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Basement Tectonics and Origin of the Sabine Uplift

 

 

Richard L. Adams

 

Carr Resources, Inc., 305 S. Broadway Ave., Tyler, Texas  75702

 

  

ABSTRACT

 

The same processes that formed the Gulf of Mexico Basin formed the Sabine Uplift.  The Sabine Uplift is supported by a large rhombic area of basement fault blocks that originated as a mid-rift high during the Triassic rifting phase of the opening of the Gulf of Mexico.  Sometimes referred to as a basement block, it covers an area that is 90 miles long (northwest-southeast) and 60 miles wide (southwest-northeast).  Across the uplift the depth to magnetic basement is up to 10,000 ft shallower than in the middle of the East Texas Salt Basin.  The northeast and southwest boundaries of this basement high are major transform fault systems that parallel the opening of the Gulf of Mexico.  The northwest boundary is the East Texas Salt rift basin and the southeast side steps down into the South Louisiana Salt Basin.  Within this mid-rift high, multiple smaller transform faults with horst and graben structures are evident by mapping the base of the Louann Salt from seismic data.  Within the overall uplift area, these internal structures have influenced sedimentation on a smaller scale.  Further uplift of this mid-rift high occurred during the middle to late Cretaceous and also during the Paleocene-Eocene. 

 

While the mid-rift high has a thin Louann Salt cover, an estimated 5,000 to 7,000 feet of salt was deposited off this high in the East Texas Salt Basin.  Salt isochrons infer both the external and internal shape of the mid-rift high.  The Halbouty Ridge, located along the Smith-Rusk county line, and the San Augustine High are salt isochron thins that are evident on the mid-rift high.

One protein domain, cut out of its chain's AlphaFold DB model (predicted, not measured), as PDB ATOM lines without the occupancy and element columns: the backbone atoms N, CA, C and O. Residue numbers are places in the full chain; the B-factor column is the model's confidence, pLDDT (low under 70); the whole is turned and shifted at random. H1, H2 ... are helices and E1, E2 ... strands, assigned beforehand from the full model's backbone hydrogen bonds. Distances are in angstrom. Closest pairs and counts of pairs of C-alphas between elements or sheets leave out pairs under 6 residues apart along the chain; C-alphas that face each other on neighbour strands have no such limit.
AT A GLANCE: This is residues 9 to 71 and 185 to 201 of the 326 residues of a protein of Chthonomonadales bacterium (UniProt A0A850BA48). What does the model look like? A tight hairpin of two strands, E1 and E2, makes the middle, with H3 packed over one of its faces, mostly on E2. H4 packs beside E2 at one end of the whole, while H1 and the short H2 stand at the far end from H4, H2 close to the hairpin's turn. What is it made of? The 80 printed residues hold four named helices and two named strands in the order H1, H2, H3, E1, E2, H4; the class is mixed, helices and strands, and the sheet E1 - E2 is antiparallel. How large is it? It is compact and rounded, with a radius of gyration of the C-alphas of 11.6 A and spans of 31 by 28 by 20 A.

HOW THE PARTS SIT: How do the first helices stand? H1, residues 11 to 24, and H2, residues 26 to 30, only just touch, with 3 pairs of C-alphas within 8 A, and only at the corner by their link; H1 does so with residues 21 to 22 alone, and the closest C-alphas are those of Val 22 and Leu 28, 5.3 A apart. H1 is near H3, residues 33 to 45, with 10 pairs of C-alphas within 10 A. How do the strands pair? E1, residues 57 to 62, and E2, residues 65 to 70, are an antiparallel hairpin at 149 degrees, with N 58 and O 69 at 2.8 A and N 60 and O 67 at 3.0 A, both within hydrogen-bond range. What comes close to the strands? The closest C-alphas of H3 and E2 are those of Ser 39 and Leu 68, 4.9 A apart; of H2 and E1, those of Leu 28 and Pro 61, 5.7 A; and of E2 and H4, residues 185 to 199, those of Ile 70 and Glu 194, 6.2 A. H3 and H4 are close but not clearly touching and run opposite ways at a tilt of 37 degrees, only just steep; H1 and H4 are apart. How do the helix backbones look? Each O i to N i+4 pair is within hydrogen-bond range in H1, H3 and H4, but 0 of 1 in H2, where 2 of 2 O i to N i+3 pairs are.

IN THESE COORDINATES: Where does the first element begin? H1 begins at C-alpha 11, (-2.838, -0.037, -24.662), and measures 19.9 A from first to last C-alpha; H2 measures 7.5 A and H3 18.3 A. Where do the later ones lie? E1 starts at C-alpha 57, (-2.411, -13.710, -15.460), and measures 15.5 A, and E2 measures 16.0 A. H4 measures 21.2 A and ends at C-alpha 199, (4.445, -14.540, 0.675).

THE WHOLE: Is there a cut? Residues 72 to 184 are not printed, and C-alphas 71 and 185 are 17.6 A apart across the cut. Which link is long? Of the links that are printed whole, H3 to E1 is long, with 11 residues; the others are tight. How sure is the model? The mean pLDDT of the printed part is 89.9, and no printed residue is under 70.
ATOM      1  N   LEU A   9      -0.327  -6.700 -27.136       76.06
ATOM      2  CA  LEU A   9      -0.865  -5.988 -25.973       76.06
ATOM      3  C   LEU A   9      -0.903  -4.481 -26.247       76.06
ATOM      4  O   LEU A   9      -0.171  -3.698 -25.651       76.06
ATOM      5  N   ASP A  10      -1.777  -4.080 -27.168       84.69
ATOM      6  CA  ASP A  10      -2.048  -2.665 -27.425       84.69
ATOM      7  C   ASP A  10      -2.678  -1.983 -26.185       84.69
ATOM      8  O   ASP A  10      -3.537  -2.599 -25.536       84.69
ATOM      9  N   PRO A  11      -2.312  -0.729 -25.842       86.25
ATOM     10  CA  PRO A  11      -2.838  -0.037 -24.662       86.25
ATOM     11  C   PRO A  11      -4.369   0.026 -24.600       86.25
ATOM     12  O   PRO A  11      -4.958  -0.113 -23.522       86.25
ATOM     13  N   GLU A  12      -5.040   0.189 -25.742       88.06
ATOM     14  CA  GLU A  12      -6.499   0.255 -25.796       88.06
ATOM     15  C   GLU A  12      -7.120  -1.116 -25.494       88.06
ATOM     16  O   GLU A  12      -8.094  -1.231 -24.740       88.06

The shape of the mid-rift high has also influenced later sedimentary depositional patterns.  In the areas adjacent to it, i.e., southwest of the Trinity River and east of the Louisiana State Line, the Haynesville–Bossier–Cotton Valley System is aggradational due to very large available accommodation spaces.  Conversely, in the area supradjacent to the mid-rift high, the Haynesville–Bossier–Cotton Valley System prograded across a flat marine shelf environment over an area nearly three times as large due to a loss of available accommodation space.

 

The Cotton Valley sands across this shallow marine mid-rift high are shoreface sands that were deposited along a shoreline that extended from southwest to northeast across the shelf.  The sands of Overton Field, as well as the sands at Oak Hill, Willow Springs, and Carthage fields, are all examples of this deposition.  Thin widespread limestone beds are present within the Cotton Valley across the Sabine Uplift.  These limestones are interpreted as transgressive shell lags and back-bay oyster beds.  The position of successive  active shoreface systems prograded through time, with the oldest system to the northwest and the youngest migrated to the southeast. 

 

Middle to late Cretaceous Laramide foreland tectonics applied lateral compression from the southwest and formed a foreland fold pair (the Sabine Uplift and the North Louisiana Salt Basin).  Later, Paleocene-Eocene compression reactivated the uplift again.  Pre-Jurassic transform fault lineations along northwest-southeast lines strongly influenced the shape and style of the resultant uplift.  The current outline of the Sabine Uplift is defined by the edge of the Wilcox outcrop, resulting in a rectangular shape along a northwest-southeast axis.

 

Any exploration program for the Sabine Uplift area should include a serious consideration of Laramide compressional tectonics, subsalt structures, and both gravity and magnetic mapping early in the evaluation process.

 

 

Adams, R. L., 2009, Basement tectonics and origin of the Sabine Uplift:  Gulf Coast Association of Geological Societies Transactions, v. 59, p. 3-19.

 

AAPG Search and Discover Article #90093 © 2009 GCAGS 59th Annual Meeting, Shreveport, Louisiana